There have been several questions about Pink Dot – what is the Government’s position on Pink Dot, why are there rules requiring the organisers to put up barricades and take other security measures, and some other related points.
Recently Bryan Choong from Oogachaga (an NGO which provides counselling and educational services to the LGBT community) approached me and asked me some of these questions. He also spoke with me about Oogachaga helping to spread the anti-drug abuse message to the LGBT community.
I met with Bryan and made the following points, in response to his questions:[Oogachaga’s anti-drug abuse work]: CNB works with many organisations, across all racial, religious and other communities, to get the messages on anti-drug abuse out. The organisations include Churches, Mosques, Hindu organisations, as well as other community organisations. Oogachaga is active with the LGBT community. Thus it makes sense for CNB to ask Oogachaga to help spread the anti-drug abuse message to the LGBT community. [The Government’s position on Pink Dot]: I told Bryan that the Speakers’ Corner rules allow the Pink Dot event to be organised, and that should be respected. Likewise if anyone wanted to organise an event opposing the LGBT cause, they will have the right to do so, in Speakers Corner. The Government is neutral about the underlying causes. People have the right to organise for whatever cause they wish, as long as the Speakers’ Corner Rules are complied with. [Security Requirements]: We also spoke about the increased security rules for Speakers’ Corner (like conducting bag checks). The rules apply to everyone and every group. In view of the current security climate, increased security measures are absolutely required. We have seen terror attacks overseas, at rock concerts, festive markets and sporting events. Any large public gathering, with high profile, will be an attractive target. Pink Dot event will attract a large crowd and it would be irresponsible not to take security measures seriously at such events. The security requirements will also be imposed at other events, even outside Speakers’ Corner, depending on the estimated crowd size, amongst other factors. These points were explained in Parliament. [Harassment]: Bryan said to me that sponsors of the Pink Dot event have been harassed. I told him that the Government is strongly opposed to any harassment of any group. POHA offers civil remedies to those harassed. And if the harassment crosses the line, and is criminal, then the Government will not hesitate to take action. People will have strong views on LGBT issues. The way to deal with the issue is to discuss, persuade. Harassment, either of LGBT activists or anti LGBT activists, is not acceptable.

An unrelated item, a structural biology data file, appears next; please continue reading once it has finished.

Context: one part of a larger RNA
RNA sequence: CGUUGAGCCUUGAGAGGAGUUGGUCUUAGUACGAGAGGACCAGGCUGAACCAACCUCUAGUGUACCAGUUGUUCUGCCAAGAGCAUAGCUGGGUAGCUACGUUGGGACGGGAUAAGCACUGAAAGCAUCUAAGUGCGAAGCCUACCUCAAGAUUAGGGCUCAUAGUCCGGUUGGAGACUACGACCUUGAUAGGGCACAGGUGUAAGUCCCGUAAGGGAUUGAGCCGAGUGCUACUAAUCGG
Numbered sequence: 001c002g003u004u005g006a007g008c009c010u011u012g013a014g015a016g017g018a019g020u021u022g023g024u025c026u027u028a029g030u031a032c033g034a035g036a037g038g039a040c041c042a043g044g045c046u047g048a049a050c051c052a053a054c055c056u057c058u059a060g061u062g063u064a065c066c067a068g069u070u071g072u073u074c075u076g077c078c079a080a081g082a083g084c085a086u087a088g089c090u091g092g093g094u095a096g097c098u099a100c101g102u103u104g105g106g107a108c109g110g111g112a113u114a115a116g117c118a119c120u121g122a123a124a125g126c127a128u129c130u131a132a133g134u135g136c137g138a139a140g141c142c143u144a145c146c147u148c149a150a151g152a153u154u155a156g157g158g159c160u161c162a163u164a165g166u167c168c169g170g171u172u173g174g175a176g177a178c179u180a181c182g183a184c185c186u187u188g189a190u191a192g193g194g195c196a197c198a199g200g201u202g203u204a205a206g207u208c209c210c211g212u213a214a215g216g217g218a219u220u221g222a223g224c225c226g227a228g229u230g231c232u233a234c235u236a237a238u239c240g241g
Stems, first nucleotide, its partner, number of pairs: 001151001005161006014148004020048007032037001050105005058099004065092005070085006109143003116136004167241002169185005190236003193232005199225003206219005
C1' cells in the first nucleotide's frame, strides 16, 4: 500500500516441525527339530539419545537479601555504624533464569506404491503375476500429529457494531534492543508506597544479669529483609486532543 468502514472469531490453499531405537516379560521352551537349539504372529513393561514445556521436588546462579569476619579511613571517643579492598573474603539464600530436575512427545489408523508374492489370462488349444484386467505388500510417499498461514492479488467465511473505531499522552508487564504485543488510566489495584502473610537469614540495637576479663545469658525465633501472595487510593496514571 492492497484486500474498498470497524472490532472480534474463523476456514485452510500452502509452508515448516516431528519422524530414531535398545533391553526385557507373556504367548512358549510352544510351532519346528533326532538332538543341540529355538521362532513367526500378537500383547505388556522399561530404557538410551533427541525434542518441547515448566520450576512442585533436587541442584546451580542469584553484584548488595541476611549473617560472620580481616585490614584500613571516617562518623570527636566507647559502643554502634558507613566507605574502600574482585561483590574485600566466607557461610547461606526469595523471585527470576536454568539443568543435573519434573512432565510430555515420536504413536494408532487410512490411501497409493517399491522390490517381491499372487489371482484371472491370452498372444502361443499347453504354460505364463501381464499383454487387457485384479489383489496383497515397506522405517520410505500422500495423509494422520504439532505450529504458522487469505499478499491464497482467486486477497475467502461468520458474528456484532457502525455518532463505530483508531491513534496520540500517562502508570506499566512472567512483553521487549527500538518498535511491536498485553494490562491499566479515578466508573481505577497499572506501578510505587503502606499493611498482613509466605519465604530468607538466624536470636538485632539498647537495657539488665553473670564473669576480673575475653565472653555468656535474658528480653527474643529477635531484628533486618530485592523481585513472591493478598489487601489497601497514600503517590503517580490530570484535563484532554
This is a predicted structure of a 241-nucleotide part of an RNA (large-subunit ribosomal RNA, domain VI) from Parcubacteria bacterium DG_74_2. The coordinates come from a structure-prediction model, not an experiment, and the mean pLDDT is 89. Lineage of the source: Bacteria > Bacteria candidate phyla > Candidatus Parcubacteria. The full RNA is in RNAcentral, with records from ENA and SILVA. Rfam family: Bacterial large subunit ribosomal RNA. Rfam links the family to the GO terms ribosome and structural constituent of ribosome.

Bryan asked if I would be prepared for my responses to be on video, and I agreed. I understand that they will put out a video some time.
Subsequently, I met with other people, some of whom are opposed to LGBT lifestyles.They also raised with me the issue of harassment, this time, by LGBT groups against those who don’t support the cause. I gave them the same answer: harassment is not acceptable. If a line is crossed, action will be taken. And POHA offers civil remedies. They also said that in foreign financial institutions, young people who are opposed to LGBT causes are subject to a great deal of pressure to go out and support the LGBT cause, despite their personal beliefs. I asked them to give me some details.